Hidden Voices confirms that Marshall is most felicitous when most penseroso. This briefer work—it seems much briefer than both the twenty-six-minute Penitential Visions and its own 19:20—is masterfully paced, building up from a soprano invocation based on “Once in Royal David's City,“ traditionally sung in Christmas Eve processional by the choristers of King's College, Cambridge, to a dense structure of digitally sampled voices that finally seem to rise from some electronic Purgatory rather than the Eastern European and Soviet ethnic recordings from which they are taken. The use of the hymn as well as recordings illustrates Marshall's long-abiding proclivity to quotation, with the original transformed at times beyond recognition by his imaginative recon-textualizing.
Cheryl Bensman Rowe's rich and warm soprano vocalise is a beautifully unifying and humanizing presence amid the electronically altered voices of lamentation, at once joining in their mourning and rising above it in fragile hope. The elegiac mode of much of Marshall's work is exemplified in this piece, which serves on a personal and musical level as a companion piece to Gradual Requiem, in this case an unpremeditated memorial to Marshall's mother a decade after he undertook Gradual Requiem to commemorate his father.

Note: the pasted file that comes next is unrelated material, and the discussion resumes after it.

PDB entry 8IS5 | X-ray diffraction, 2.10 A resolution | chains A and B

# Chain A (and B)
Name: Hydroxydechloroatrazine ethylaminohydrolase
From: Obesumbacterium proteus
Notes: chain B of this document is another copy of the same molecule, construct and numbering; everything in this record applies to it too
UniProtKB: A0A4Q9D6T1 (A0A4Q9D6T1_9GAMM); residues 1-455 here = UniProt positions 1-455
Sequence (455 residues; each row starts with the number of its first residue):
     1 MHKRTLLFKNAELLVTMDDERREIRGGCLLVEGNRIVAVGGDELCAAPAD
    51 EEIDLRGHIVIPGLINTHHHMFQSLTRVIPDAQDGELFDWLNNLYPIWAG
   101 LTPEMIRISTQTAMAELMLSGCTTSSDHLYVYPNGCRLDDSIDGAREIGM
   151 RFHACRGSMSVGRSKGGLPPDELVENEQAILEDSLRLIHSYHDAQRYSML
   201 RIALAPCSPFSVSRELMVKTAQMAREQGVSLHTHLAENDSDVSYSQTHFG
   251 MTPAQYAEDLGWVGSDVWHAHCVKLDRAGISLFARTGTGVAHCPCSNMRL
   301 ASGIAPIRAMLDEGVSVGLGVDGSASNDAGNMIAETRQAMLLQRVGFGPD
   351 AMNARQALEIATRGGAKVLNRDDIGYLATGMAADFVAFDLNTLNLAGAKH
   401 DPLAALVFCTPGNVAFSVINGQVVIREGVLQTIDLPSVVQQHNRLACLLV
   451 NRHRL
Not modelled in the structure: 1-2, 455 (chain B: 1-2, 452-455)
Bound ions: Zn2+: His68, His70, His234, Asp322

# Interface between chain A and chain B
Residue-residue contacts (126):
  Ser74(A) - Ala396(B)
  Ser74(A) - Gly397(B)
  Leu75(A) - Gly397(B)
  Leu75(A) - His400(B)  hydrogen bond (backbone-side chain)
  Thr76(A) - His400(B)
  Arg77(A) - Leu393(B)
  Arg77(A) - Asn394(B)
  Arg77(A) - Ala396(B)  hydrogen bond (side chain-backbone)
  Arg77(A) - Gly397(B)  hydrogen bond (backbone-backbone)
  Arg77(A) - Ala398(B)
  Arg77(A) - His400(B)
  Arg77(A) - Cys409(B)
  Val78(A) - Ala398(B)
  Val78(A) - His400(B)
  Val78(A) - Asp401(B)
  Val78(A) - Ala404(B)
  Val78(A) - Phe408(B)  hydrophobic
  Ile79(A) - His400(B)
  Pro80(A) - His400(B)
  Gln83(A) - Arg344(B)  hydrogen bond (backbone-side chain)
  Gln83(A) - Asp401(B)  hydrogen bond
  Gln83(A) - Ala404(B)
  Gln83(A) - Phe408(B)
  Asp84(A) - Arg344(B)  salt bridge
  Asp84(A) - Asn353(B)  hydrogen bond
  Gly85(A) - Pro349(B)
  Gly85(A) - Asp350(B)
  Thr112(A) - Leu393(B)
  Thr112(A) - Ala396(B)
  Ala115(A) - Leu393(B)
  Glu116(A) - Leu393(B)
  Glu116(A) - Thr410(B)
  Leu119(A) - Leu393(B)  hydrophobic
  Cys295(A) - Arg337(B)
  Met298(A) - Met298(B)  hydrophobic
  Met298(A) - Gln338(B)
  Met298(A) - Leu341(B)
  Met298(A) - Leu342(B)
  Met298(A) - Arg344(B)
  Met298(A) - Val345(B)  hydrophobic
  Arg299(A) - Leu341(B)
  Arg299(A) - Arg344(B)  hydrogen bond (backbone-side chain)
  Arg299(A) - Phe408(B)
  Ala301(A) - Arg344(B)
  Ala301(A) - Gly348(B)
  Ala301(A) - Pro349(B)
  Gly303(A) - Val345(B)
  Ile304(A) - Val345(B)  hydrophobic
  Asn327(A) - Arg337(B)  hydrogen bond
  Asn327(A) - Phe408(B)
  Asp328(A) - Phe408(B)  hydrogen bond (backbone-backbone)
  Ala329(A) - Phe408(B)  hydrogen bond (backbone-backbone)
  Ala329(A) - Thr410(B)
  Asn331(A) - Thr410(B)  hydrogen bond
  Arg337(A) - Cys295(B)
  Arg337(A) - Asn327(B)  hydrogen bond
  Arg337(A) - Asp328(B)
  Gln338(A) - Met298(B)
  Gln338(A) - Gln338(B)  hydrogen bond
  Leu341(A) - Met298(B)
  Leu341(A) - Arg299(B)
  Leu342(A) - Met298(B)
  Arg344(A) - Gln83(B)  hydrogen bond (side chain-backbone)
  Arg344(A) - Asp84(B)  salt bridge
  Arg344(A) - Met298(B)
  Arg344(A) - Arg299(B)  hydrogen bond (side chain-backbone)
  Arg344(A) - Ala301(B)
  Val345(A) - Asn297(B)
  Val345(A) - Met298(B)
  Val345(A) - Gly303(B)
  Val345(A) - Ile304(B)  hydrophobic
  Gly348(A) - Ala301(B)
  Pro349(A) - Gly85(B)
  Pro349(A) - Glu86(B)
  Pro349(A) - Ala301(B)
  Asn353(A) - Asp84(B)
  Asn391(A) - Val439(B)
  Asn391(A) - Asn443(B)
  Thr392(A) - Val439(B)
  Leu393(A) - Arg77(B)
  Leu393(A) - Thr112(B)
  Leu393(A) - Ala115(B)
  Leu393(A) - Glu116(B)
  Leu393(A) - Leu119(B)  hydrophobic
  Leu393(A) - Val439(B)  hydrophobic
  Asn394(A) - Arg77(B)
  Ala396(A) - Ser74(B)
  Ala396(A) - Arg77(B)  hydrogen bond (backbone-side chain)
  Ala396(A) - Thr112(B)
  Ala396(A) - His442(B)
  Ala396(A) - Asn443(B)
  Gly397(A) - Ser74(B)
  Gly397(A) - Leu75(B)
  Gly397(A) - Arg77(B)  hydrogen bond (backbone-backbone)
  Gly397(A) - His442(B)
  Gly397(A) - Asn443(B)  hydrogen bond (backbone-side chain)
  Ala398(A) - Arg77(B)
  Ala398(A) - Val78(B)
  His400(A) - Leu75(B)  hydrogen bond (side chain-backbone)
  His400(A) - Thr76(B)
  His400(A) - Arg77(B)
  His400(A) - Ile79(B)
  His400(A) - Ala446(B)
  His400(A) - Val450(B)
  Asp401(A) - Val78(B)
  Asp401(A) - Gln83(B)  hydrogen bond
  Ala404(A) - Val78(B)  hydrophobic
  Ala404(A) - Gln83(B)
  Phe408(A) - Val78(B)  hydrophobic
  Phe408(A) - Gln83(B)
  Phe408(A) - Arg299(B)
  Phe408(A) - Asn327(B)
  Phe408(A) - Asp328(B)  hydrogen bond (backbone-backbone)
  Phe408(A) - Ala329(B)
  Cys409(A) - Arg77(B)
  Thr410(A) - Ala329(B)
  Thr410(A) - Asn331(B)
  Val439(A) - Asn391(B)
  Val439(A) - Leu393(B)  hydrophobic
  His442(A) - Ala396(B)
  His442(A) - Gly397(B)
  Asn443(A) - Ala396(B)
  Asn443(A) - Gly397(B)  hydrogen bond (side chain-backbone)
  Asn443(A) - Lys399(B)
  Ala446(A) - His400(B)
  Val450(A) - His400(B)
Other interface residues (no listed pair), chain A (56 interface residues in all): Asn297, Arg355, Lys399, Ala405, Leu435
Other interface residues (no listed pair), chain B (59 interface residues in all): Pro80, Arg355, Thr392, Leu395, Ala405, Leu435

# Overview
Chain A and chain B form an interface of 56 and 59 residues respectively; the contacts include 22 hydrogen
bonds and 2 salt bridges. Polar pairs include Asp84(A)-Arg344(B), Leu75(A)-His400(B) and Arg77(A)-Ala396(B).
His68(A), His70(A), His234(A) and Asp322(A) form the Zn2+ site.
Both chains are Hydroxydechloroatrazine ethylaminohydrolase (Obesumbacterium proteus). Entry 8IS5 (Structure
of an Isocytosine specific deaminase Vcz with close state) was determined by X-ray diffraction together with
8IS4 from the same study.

Whatever stylistic or technical affinities Marshall's music has to Minimalism and New Romanticism, it becomes clearer with repeated hearings of this disc how he represents a revaluation of Impressionism and the Old Romanticism of Bruckner and Mahler. In his programmatic, quasi-narrative impulses, combined with his painterly sonic techniques, Marshall may be our finest exponent of electronic tone-poems. Anyone interested in contemporary music should give this disc some undivided attention. Those who on principle avoid music composed during their lifetimes are advised to change their ways.
-- Edward Strickland, FANFARE [9/1990] Read less
Works on This Recording
Hidden Voices by Ingram Marshall
Cheryl Bensman Rowe (Soprano)
Period: 20th Century
Written: 1989; USA